Authorities transferred 13 of those arrested to Muwaqqar prison and freed the rest. The next day, the 13 were charged at the military-dominated State Security Court with “insulting the king” (lèse majesté), “unlawful gathering,” and “subverting the system of government in the kingdom or inciting to resist it.” These are the same charges leveled against the detained Tafila protesters, and at least the fourth time since 2012 began that reform advocates have been charged with crimes relating to their exercise of freedom of speech to criticize the authorities.
A March 31 Public Security Directorate statement claimed that security forces dispersed the demonstration after repeated warnings because the crowd had blocked traffic, used distasteful language that hurt the feelings of passers-by, left a mark on public morals, and insulted security forces. Four activists present at the demonstration denied to Human Rights Watch that the protest blocked traffic.
“Peacefully opposing one’s system of government or calling for its replacement is protected speech,” Wilcke said. “It is high time Jordan reformed its penal code and abolished all articles criminalizing peaceful speech and assembly.”
As a party to the International Covenant on Civil and Political Rights, Jordan has a duty to protect citizens’ rights to call peacefully for a change of the system of government, Human Rights Watch said. In 2011, Jordan amended its Law of Public Gatherings by dropping the requirement of prior permission to hold demonstrations. In 2012, however, State Security Court military prosecutors have begun to crack down on demonstrators by using a penal code article criminalizing gatherings of seven people or more who intend to commit a crime. Under the king’s 2011 initiative to revise the constitution, parliamentary proposals to abolish the State Security Court’s jurisdiction over civilians did not garner the necessary support of the elected members of parliament.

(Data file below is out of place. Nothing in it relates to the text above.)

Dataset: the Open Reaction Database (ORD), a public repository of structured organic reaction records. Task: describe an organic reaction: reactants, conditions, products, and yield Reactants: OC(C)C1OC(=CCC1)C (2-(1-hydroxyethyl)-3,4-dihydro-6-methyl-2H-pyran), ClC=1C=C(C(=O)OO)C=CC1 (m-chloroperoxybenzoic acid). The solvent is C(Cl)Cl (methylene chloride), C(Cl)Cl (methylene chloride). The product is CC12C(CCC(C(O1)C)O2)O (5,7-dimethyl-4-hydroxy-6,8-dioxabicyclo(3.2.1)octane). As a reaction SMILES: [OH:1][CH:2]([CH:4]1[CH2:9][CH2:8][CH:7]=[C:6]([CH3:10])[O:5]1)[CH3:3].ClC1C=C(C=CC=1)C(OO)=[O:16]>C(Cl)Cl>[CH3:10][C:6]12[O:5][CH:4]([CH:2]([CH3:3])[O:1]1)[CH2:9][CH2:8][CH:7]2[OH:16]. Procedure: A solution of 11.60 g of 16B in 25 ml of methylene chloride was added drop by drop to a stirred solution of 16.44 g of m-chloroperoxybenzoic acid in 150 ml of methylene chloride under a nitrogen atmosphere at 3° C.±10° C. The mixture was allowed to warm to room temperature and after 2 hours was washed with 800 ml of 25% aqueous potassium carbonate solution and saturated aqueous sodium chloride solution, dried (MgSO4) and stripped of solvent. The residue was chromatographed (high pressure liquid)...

Human Rights Watch called on Prime Minister Dr. ‘Awn al-Khasawna to:
- Ensure that all charges that concern the exercise of freedom of speech, particularly peaceful political discussion, are immediately dropped against the 13 activists arrested at the 4th circle as well as the seven activists arrested in Tafila earlier, and that those charged with these offenses alone are released;
- Set up an independent, impartial, and public inquiry into complaints of ill-treatment at the hands of the Gendarmerie and the Public Security forces, and ensure that any security official implicated in any ill-treatment is held accountable after fair proceedings. Any officer against whom there is credible evidence of having committed torture or ill-treatment should be suspended from duty during the investigation;
- Overhaul the penal code to bring it in line with Jordan’s international human rights obligations, including abolition of articles 149, 150, 157, and 188 to 199, which criminalize peaceful speech and assembly; and
- Abolish the State Security Court.